FYI: Genetically Modified Organisms

MO-enhanced soybean field, 2017. Image credit: Jo Zimny
GMO-enhanced soybean field. Image credit: Jo Zimny

Byline: George Hirst

In the 1920s when I was growing up on the family farm in Kansas and for ten years after high school when I was actively engaged in farming, farmers produced their own seed. Wheat destined for seed was carefully cleaned of rye and other grains. It was also threshed through cleaned threshing machines. Corn was harvested by hand and seed ears selected out as we harvested the crop.

As new varieties were developed and the old Turkey Red wheat and open-pollinated corn discarded, grain was purchased from dealers. Hybrid corn was still grown in the area, detasseling was done by hand and rows that provided the pollen to hybridize were carefully planned.

All of that is changed. Genetically modified organisms (or GMOs), biotechnical traits and Roundup Ready (immune to the weed killer) seeds have been developed by scientists to place insecticides, disease resistance, and immunity to the herbicide Roundup in the planted seed. In 2002 74% of the soybean crop and 52% of the corn crop was GMO. The farmers I talked with plant both BT (biotech) corn and hybrid varieties. Soybeans are planted both as Roundup Ready and as non-GMO plants.

Here is a great help to producers. Traits that stop diseases and kill insects that do damage to the crop were built in. The genetic addition to corn and soybean seeds that makes the plant Roundup Ready is also a help. By making the corn and bean plants immune to Roundup (a killer of weeds by contact), weeds that use up water (already in short supply) and take growing space are prevented.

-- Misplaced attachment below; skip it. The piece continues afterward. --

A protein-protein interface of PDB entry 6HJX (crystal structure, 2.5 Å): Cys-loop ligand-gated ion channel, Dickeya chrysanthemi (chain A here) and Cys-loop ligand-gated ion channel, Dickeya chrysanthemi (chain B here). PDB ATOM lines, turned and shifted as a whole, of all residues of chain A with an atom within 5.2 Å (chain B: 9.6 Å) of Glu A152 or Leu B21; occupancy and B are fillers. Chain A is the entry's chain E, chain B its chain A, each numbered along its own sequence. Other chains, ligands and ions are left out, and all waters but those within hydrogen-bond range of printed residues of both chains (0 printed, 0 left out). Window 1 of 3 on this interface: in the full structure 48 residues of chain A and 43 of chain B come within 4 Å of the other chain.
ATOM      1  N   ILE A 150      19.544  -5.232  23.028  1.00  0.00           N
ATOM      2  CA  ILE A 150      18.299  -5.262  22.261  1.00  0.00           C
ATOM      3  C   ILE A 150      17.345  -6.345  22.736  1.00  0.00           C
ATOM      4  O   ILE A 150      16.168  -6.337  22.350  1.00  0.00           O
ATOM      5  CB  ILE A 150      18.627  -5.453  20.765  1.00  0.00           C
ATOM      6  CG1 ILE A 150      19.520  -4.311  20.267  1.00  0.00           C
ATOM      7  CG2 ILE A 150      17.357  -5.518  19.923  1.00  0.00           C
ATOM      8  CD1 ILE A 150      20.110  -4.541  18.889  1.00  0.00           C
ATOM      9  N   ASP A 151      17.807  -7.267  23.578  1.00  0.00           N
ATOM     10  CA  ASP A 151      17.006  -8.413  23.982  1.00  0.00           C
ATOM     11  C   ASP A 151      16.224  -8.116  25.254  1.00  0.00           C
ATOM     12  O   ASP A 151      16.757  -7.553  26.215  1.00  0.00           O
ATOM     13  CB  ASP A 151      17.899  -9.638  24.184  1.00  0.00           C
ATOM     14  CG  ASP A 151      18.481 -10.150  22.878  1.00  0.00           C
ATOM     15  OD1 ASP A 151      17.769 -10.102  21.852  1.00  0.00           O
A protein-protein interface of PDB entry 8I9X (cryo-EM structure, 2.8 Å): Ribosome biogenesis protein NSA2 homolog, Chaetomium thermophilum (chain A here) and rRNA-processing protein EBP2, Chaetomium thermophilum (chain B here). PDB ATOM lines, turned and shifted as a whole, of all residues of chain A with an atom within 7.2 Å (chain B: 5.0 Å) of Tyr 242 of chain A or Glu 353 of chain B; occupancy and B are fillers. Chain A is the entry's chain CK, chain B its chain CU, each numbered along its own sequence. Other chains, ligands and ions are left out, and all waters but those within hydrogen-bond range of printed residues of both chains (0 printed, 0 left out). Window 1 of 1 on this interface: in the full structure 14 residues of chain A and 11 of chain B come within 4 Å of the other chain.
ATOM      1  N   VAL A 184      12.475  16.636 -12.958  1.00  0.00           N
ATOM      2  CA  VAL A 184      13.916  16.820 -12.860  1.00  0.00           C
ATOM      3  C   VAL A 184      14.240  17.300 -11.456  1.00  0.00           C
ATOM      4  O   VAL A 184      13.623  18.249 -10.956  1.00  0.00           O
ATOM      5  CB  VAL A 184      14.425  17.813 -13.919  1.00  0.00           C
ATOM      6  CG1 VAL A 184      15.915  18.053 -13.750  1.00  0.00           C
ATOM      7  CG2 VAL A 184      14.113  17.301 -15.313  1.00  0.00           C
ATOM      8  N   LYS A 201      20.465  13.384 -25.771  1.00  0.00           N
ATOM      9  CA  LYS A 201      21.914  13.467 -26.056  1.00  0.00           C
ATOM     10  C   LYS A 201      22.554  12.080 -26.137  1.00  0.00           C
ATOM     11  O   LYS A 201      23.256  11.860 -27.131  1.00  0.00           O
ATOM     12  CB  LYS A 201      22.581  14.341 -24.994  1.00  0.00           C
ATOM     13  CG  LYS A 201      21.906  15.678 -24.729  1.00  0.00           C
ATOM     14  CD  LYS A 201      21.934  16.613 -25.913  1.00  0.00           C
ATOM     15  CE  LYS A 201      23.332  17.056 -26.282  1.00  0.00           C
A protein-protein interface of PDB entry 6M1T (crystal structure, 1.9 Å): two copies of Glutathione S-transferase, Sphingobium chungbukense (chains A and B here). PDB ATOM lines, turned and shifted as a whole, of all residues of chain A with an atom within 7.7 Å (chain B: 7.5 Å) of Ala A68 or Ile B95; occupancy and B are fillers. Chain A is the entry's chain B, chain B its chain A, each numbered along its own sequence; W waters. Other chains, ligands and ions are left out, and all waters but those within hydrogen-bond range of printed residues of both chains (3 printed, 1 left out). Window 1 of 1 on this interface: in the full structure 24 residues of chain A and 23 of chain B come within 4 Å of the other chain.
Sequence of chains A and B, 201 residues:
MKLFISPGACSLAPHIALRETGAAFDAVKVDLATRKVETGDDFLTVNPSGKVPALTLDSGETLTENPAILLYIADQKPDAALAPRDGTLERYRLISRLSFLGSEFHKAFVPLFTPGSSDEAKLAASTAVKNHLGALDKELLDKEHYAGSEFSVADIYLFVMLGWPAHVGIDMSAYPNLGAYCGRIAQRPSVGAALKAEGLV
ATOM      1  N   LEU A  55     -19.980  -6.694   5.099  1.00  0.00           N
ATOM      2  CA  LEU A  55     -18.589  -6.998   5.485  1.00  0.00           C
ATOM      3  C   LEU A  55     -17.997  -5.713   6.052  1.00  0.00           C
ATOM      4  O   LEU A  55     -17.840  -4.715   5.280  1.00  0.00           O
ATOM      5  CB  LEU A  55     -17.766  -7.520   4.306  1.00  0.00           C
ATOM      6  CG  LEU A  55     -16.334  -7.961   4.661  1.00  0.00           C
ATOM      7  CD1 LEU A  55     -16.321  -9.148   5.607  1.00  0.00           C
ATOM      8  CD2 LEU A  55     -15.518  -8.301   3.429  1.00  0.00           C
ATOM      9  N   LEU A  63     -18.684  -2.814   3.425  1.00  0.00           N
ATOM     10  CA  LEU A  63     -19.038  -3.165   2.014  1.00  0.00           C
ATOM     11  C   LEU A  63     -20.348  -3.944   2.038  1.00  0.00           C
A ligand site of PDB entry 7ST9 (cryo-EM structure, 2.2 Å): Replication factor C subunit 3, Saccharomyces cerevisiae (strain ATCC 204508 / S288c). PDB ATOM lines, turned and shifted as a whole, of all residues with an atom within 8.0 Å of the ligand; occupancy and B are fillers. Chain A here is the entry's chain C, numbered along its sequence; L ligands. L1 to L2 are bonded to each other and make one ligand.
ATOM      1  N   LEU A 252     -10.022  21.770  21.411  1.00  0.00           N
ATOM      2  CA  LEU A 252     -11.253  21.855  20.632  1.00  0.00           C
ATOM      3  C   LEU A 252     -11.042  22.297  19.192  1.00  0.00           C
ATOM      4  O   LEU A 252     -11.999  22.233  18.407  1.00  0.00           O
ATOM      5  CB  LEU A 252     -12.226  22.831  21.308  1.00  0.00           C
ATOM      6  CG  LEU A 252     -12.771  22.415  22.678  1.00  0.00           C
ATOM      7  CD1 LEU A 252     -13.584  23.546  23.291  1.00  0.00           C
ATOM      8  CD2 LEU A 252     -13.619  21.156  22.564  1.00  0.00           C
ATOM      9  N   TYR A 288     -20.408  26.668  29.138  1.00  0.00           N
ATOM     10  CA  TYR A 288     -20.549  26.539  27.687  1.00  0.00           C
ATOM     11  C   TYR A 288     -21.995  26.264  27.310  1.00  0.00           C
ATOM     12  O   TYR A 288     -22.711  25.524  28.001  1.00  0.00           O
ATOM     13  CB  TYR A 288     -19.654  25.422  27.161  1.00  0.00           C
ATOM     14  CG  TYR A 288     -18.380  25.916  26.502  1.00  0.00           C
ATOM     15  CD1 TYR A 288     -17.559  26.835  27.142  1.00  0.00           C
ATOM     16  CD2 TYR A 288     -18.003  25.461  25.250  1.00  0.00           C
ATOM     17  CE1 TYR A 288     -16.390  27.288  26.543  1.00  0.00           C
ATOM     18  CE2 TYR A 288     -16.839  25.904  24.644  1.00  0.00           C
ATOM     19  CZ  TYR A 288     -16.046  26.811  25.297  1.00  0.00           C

Not all of the corn and soybean crops that are planted have genetic and biotech additions in them. These are called Identity Preserved Seed. There is a market for such grains. Manufacturers both national and abroad pay premiums for them.

Shipments of non-GMO corn are shipped down river several times a month. Some local farmers and one of our elevators haul these grains to the river. Non-GMO soybeans are delivered to all of our elevators and taken to the river for shipment. These beans are edible varieties. They are shipped directly by barge to oceangoing freighters to Japan. There is a processing plant in Bloomington that accepts non-GMO beans that are processed and shipped to Japan. Extra care is required for such crops. The growers with whom I talked took such care as part of the job description of feeders of the world.

I hear some objections to the use of GMO grains. The claim is that the genetic alteration of grains may not be safe for human consumption. However, Gerald Kiely, Head of the European Commission's delegation for agriculture says, "Just like American food regulators, the EC's food scientists have come to the conclusion that all GMO's they have tested are safe both for human consumption as well as the environment." ("Heartland Farmers Hotline", Feb. 2003, p 23)

Dr. Norman Berlaug writes, "Genetic engineering of crops—plant breeding at the molecular level—is not some kind of witchcraft, but rather the progressive harnessing of the forces of nature to the benefit of feeding the human race." (Wall Street Journal, Jan 22, 2002).

I spoke to local farmer Dennis Aupperle, who pointed out that GMO corn uses a gene that is naturally in the soil to provide resistance to insects and control diseases. He asked me: which would you choose, a natural enemy of insects or airplanes flying over fields spraying pesticides? Given the drift that accompanies spraying, it seems to me that GMO corn and soybeans are a logical choice. There are savings both in time and money.

There are changes in the way seed crops have been improved. These changes include:
  1. plant selection,
  2. cross fertilization to improve the crop,
  3. the use of chemicals to grow better grain,
  4. management of our soil, and
  5. modern science through the use of genetic modification.
These are all for the purpose of growing food for our world.

All I can add to that is to say that the farming community and the people who work in associated industries have learned to manage what nature has provided that we may grow crops that fulfill the mission.

This article was written by George Hirst in 2003, part of his newspaper column called Sour Grapes and Saddle Sores. The image by Jo Zimny on this page is Attribution-NonCommercial-NoDerivs 2.0 Generic (CC BY-NC-ND 2.0)

Created by steve. Last Modification: Thursday 19 of August, 2021 07:47:35 EDT by KKris.